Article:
Updated: Aug 6, 2019
Q: Do you have multiple leaders with such a veteran group?
A: “I think they’re all in the room feeling their own way. I think they all lead in a different way. Some are a little quiet, some are gonna lead by example. The biggest thing for me, what I’m looking for in a leader — and I don’t care if you’re a freshman, sophomore, junior — I want somebody that’s gonna lead by example and do it the right way. If you can do it the right way, the vocal part will come. I think if you’re living life the right way and doing things the right way — on and off the field — and trying to become that man, the leadership comes easy. Now other people will follow you because they see you doing it the right way.”
Q: How do you delineate the depth chart and receiver rotation with so many receiving options?
A: “You take a look at the room I have right now, those guys are all competing and you’re talking about from the young guys all the way through. And they’ve done a good job of learning the system. But the competition level — understanding that we’ve got one ball and they’ve got to compete to get playing time on the football field — makes you work a little harder. But at the same time, for me it’s still great because you’re developing. You have a couple of knicks so somebody’s not practicing or someone twists an ankle, all of sudden you’re down three guys. But you can still practice at a full-speed tempo or you can play a game at a full speed tempo because everybody understands the roles, as far as being able to play multiple positions or being able to adjust to something.”
Q: Why is that development so key in your mind?
A: “We always talk about if somebody goes down you gotta be able to move. What is your value, what is your worth to the program? The more that you can do for the program, the better the chance that you’re gonna have to play. But it’s like anything else, you got one ball. Everybody wants that. And I like it when they’re kind of complaining at me and saying, ‘l want the ball.’ Great, come practice and do a great job with it to earn that responsibility and earn that right. But they’ve all did a good job this spring. I’ve got an upper class group level and they’ve practiced that way. We gotta continue to coach. You can’t get tired of the process. You can’t get bored of the process. The minute you get bored of the process because you know what’s going on, that’s when you’re gonna drop down a level. So it’s about competing every day within yourself to make yourself a better player and they’ve done a good job with that.”
Q: What is Jacob Copeland’s frustration level and how do you deal with that?
A: “You know what, he’s frustrated because he can’t play right now and he’s been injured. He came in as a true freshman and got hurt last year. He got healthy, came back in the spring and did some good things, one of the practices I was blown away. I was like, ‘Wow.’ It’s kind of like a little kid when you forget about that toy that you haven’t played with a while. Oh my gosh. He was explosive, in and out of breaks. Then he tweaked a little bit again. The one thing I will tell you that he’s done a great job with — not a good job, a great job — is learning. His learning curve went like this (points up). Some guys when they get hurt, you see it go in different places. Different people drift away and they don’t always focus into the learning curve. But I’ll tell you what, he’s done a fabulous job. You ask him a question; he can spit it out. We go out and review, we go through a walk through, he’s the guy reading me the script. So, he’s constantly learning, taking the rep mentally. He’s done a fantastic job. He’s got a group of brothers on this team trying to push him in the right way and keep him positive. But he’s done a great job of as far as staying positive and learning.”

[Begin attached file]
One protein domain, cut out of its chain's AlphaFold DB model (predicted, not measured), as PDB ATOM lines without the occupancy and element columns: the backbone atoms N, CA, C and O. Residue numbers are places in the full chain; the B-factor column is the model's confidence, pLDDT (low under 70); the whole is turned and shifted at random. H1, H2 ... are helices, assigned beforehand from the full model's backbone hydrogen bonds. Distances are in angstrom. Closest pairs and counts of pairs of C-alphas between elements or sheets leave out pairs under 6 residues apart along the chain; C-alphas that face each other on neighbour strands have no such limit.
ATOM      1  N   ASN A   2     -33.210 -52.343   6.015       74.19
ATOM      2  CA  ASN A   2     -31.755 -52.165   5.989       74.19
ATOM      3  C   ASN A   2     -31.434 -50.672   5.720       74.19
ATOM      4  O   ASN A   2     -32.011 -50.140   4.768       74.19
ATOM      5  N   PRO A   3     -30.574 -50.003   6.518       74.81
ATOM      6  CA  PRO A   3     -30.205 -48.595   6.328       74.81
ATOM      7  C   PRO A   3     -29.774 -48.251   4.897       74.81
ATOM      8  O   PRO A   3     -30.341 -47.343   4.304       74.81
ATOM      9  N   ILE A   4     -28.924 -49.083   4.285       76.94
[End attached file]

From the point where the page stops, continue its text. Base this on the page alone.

Q: On freedom of routes, has that always been your style or developed?
A: “No, I think it’s kind of always been the same. It all depends on who you’re working with. I’ve been very fortunate to work with Coach Mullen for a long time. When you develop that relationship, what his expectations of quarterback play is and what his expectation of receiver play is, then it allows you and it allows the receivers to just play.
People ask me, ‘What do you recruit?’ Well, I want great athletes. I want guys that can take the ball the distance every time they touch the ball. What (freedom of routes) allows you to do is to play fast. We give them options. They can go inside or outside and different releases. They don’t have to just be rigid and do it this way. We recruited them because they’re great athletes. I don’t want to take that away from them. I still want to keep that great athleticism, let them use that, but now lock it in fundamentally with different techniques. But at the same time, allow them to use their God-given ability to have that freedom to work.
If you saw Freddie Swain, he caught a couple of long passes. Well, that’s not the natural play. What it is, that’s the natural read. He sees the defender come up; he has an opportunity to change his route. Then, all of a sudden, it’s timing between him and the quarterback that took place last year, last summer, last season, this offseason coming into the spring. But it’s got to continue that way to be successful.”